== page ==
You have 2 degrees of freedom for your variable A, because (you should know) it is a categorical variable with 2 levels. So if you report the F value for this, it is basically the variance explained for all the levels under A. It depends on what A means, for example, if A is a category "region" with two possible values, then it is normally to report the F value for "region" with 2 degrees of freedom.
Some made-up data, where A is categorical with 2 levels, it gives you npar=2.
df = data.frame(A=factor(sample(0:2,100,replace=TRUE)),
df$y[df$rand==1] = df$y[df$rand==1]+3
fit = glmer.nb(y ~ A+B+C + (1|rand),data=df)
Analysis of Variance Table
npar Sum Sq Mean Sq F value
A 2 2.82093 1.41047 1.4105
B 1 0.05069 0.05069 0.0507
C 1 0.87359 0.87359 0.8736
Next, since you fitted a linear mixed model, so the anova function doesn't provide a p-value (for a good reason) because it is not clear in a model with random effects, whether this provides a reliable p-value, quoting from FAQ section for glmm :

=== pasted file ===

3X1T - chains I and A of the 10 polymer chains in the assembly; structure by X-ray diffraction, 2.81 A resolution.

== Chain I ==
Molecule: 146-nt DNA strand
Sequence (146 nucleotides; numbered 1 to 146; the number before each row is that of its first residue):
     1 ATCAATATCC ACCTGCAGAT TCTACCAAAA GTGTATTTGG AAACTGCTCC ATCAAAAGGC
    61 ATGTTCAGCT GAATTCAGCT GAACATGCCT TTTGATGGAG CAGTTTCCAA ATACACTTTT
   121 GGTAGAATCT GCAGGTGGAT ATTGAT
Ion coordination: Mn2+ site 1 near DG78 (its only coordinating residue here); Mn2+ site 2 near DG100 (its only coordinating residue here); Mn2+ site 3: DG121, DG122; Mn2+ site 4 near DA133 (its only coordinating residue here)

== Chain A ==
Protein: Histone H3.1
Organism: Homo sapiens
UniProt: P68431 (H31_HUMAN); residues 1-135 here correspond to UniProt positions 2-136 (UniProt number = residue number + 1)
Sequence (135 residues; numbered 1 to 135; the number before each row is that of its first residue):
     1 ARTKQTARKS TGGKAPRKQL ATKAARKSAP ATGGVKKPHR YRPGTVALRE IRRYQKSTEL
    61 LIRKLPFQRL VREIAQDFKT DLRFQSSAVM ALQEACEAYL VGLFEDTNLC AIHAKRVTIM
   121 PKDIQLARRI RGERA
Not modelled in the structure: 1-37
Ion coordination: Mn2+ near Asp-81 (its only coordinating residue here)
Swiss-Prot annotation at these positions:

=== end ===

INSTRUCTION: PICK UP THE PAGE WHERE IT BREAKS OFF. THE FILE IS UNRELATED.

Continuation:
it is not in general clear that the null distribution of the computed
ratio of sums of squares is really an F distribution, for any choice
of denominator degrees of freedom.
You can also check this post or the help page for other possible alternatives, but I think you need to be careful about doing this. If you really need a p-value for some purpose, it might be better to revert to a fixed effect only model.
In your case, this post would be relevant as well, and if you provide more context on what you are testing, maybe other users can also suggest a more appropriate way of reporting your results